What Is a Virtual Lunch and Is It as Bleak as It Sounds?

Social distancing can go a long way in terms of preventing further spread of the coronavirus, but let's face it: All that alone time stuck in the house can be a drag.

Luckily, we live in a time when people don't need to be face to face to connect, and a number of people are taking full advantage of the technology available today to keep tabs on their friends and family while technically remaining apart. Whereas texting, instant messaging and email seemed to be the main veins of communication just a few weeks ago, folks are now turning to FaceTime, Google Hangouts, Zoom and other services to stay virtually connected with the world outside their homes.

And now, these services are being used to try and keep in touch with coworkers and to mimic a normal day in the office.

It's no surprise that companies are checking in with self-quarantining employees and hosting video conferences while actual in-office meetings are not an option. However, some workers are taking it a step further by scheduling virtual lunches with their colleagues and buddies since raiding the company mess hall is no longer an option. Even Chipotle announced plans to host virtual lunch parties so people working at home can dine together digitally.

"I think virtual lunches, especially right now, is a fantastic practice that people should explore," Erin Blaskie, the Director of Marketing at Fellow.app, told Newsweek on Monday. "Aside from the obvious professional benefits—continued networking, ability to learn from others—it's a great social practice, too, and will help prevent social isolation and loneliness."

Blaskie, who lives in Ontario, was supposed to attend a special ladies luncheon hosted by Borden Ladner Gervais law firm in honor of International Women's Day last week. But COVID-19's surge across Canada and the U.S. forced the firm to make some adjustments. Instead of canceling the event altogether, a virtual lunch was initiated and registered attendees were able to watch and interact with keynote guest Komal Minhas, who spoke from her home, virtually.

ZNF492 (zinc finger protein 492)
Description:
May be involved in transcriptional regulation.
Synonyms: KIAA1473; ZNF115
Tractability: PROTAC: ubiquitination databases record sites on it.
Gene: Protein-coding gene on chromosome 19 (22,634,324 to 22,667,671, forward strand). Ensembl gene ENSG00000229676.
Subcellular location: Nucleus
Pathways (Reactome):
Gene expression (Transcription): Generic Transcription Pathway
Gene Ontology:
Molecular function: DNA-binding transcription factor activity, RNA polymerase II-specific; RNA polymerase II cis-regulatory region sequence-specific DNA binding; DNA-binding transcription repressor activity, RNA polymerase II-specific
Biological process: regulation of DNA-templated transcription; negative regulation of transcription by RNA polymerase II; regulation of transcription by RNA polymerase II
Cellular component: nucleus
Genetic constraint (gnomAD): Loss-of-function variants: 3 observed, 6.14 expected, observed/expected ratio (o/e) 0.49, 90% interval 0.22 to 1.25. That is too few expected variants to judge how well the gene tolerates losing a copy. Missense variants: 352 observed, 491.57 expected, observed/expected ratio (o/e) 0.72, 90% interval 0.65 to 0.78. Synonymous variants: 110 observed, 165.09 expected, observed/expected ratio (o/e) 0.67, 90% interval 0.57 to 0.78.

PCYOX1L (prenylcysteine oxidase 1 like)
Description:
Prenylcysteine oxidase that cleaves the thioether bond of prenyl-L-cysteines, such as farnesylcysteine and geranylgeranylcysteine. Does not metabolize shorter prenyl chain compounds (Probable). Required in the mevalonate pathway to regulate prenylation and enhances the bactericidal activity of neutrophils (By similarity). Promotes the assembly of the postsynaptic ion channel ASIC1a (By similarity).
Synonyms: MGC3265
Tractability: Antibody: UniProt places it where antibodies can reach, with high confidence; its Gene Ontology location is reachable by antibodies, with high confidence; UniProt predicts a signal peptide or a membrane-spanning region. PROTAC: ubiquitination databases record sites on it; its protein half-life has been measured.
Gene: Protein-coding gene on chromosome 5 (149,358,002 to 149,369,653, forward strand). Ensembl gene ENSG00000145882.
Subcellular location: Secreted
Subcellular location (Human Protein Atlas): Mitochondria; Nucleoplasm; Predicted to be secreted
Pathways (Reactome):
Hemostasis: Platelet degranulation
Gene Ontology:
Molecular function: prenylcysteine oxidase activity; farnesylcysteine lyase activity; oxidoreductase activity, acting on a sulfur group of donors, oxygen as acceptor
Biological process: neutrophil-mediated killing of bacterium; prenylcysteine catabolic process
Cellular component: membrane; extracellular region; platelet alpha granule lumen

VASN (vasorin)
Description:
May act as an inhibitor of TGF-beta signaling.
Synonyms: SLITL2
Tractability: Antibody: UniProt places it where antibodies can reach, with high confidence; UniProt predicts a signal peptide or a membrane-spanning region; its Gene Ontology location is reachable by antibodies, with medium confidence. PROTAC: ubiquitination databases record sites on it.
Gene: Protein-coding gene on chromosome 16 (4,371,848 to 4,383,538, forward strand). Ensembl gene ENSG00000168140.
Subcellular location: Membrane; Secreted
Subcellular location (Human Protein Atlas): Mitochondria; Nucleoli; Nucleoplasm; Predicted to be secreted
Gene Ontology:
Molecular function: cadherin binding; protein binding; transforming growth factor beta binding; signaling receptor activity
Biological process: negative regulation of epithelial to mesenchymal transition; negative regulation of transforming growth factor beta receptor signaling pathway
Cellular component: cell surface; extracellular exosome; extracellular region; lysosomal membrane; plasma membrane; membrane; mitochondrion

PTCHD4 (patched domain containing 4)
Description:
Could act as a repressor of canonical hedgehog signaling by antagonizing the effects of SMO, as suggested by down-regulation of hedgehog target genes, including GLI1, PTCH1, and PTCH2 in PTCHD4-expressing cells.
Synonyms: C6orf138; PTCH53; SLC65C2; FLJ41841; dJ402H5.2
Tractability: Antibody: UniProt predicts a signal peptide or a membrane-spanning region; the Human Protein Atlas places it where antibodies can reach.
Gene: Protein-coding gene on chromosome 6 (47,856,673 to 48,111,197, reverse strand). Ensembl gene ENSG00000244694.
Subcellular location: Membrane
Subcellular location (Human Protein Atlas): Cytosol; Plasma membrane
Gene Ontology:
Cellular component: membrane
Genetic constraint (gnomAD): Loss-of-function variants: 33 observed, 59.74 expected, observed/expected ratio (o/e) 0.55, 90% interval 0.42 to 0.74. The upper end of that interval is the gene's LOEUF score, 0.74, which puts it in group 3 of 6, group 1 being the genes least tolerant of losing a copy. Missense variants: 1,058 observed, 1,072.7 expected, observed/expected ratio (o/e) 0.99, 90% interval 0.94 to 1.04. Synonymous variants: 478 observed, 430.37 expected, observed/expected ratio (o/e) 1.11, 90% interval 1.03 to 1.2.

What Is A Virtual Lunch And Is It As Bleak As It Sounds?
Young businesswoman feeling sad while having salad for lunch in the office. In light of the coronaviruus outbreak, people across the nation are having virtual lunch as businesses force employees to work from home. iStock / Getty Images Plus

"The experience was great! I felt like I could still participate in the event and listen to the keynote without running the risk of getting sick," Blaskie said. "I still had a sense of connection with the other participants as we leveraged the video conferencing chat to talk to each other as well as ask the keynote speaker questions. Quite honestly, it felt more engaging because I could chat and ask questions in real-time versus waiting until the speaker was finished.

Peep Laja, CEO of marketing training company CXL in Austin, Texas, recently tweeted about his plans to connect with people during lunchtime over Zoom while he's self-quarantining.

"I'm a firm believer of 'never eat alone' and used to consistently meet somebody over lunch three to four times a week," Laja told Newsweek. "Now that most are practicing social distancing and self-isolation, virtual lunch just seems to make sense. We will need to build relationships, learn from each other, and contribute where we can."

While swaths of people on social media have posted about spending lunchtime with friends, Laja is using his virtual lunch as a means to connect with people across different industries and states to directly learn what others are experiencing in their respective locations in the midst of the coronavirus pandemic.

"The world of business still runs on relationships, and the more people who know you, like you and know what you do, the more opportunities you create for yourself. It might not be as effective as meeting face to face, but I believe it's 80 percent," he said.

With more than 200,000 people globally infected by coronavirus as of Wednesday, virtual lunches could be the new normal for a while. And though nothing quite beats physically breaking bread with the ones you most care about, the luxury of technology allows us to still feel some sense of connection in the midst of uncertainty.

"I find it helpful, especially in times of crisis, to find ways to make things feel as 'normal' as possible, and that includes socializing and connecting, even when we are meant to be practicing self-isolation. The best part is that because we have access to technology and so many great and free tools, we can socialize and connect without ever being in the same room," Blaskie said. "To be honest, it feels a little like we're in the Ready Player One movie, but I'm incredibly grateful for tech and the Internet right now."